Methodological conundrums: Confessions of a latent grounded theorist

Year: 2005

Author: Flint, Nerilee

Type of paper: Abstract refereed

This paper has been developed from a study that is investigating undergraduate tertiary students' perceptions of the fairness of educational assessment. Whilst most academics have an idea of what they think constitutes fairness in assessment they possibly do not know or appreciate what the students think. Indeed, what are the students' perceptions? More than this, how do you take such varied opinions and make sense of them? Grounded theory, Glaserian style (Glaser & Strauss, 1967; Glaser 1978, 1996, 1998, 2003) has helped me to make sense of what students are saying about fairness in assessment.

This paper focuses on the methodological approach I have used in addressing the topic. It makes explicit what grounded theory is and is not. The paper describes the convoluted process I went through as a researcher attempting grounded theory for the first time and what I would do if beginning again. The presentation provides some suggestions for people wishing to avoid the pitfalls and work in the exciting world of grounded theory.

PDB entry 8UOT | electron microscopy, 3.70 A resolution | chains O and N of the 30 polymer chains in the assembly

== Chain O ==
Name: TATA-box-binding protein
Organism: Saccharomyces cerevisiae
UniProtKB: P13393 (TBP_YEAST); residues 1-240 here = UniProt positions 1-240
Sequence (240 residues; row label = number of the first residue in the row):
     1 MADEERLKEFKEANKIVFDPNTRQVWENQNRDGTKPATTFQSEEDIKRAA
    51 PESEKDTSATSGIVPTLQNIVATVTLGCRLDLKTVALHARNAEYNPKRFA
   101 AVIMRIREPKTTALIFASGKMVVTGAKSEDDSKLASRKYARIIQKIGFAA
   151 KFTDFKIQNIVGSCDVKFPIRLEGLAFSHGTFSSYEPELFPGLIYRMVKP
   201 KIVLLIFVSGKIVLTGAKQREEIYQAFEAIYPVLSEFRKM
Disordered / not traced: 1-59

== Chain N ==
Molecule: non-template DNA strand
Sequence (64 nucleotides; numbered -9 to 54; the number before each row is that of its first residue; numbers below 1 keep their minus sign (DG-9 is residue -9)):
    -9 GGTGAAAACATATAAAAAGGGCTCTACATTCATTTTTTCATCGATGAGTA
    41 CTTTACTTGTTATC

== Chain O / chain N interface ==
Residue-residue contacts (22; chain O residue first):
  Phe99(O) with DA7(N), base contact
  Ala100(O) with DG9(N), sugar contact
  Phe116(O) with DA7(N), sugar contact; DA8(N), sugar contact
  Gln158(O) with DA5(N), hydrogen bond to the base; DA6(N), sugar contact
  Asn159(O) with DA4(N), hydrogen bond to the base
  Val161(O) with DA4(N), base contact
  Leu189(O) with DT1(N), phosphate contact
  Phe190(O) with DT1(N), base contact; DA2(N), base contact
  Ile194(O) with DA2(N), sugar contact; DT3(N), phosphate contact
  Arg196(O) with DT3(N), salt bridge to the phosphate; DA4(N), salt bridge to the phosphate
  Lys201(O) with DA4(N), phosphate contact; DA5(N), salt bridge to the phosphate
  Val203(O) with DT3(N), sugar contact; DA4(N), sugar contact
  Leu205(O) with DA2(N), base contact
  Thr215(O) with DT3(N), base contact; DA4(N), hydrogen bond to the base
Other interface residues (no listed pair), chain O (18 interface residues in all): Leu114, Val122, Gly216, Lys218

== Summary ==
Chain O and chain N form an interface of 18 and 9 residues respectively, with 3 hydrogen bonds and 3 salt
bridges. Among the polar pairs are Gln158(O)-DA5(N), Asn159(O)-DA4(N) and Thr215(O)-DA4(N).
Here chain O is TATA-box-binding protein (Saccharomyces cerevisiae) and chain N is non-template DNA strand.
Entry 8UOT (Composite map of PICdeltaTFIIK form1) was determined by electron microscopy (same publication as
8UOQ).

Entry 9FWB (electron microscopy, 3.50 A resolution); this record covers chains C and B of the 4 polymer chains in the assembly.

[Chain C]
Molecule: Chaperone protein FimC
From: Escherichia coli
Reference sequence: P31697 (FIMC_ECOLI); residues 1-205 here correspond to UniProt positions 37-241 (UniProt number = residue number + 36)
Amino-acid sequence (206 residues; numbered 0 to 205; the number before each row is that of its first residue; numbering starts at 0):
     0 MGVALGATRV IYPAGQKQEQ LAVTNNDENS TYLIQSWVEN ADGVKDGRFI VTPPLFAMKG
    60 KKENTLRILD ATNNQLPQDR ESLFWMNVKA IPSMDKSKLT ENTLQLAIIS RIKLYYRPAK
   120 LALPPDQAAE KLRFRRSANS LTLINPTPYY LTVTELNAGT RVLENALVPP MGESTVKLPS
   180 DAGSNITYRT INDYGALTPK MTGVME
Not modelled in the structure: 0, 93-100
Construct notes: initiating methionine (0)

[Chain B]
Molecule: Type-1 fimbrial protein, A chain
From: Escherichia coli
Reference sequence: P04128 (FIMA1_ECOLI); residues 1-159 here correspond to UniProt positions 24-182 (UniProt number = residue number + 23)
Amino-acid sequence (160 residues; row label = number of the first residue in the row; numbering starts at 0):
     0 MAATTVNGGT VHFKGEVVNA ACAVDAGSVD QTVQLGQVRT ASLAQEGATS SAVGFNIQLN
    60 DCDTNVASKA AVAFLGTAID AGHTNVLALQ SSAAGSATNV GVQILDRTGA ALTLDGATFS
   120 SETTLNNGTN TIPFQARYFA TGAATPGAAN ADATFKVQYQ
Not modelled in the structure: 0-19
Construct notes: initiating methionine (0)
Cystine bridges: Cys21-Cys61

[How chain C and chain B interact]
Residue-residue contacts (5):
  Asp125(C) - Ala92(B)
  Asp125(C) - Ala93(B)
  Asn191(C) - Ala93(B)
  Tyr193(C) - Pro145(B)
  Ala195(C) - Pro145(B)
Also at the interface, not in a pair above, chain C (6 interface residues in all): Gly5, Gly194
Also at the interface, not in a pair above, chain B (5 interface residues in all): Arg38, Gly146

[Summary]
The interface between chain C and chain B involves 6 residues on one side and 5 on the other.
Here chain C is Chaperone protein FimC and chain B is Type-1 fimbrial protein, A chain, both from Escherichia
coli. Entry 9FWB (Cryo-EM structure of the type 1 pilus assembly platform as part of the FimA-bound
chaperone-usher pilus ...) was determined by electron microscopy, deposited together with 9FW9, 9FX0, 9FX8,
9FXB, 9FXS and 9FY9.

Those interested in grounded theory, fairness in educational assessment, and the confessions of an at times very bemused PhD candidate might find this paper interesting.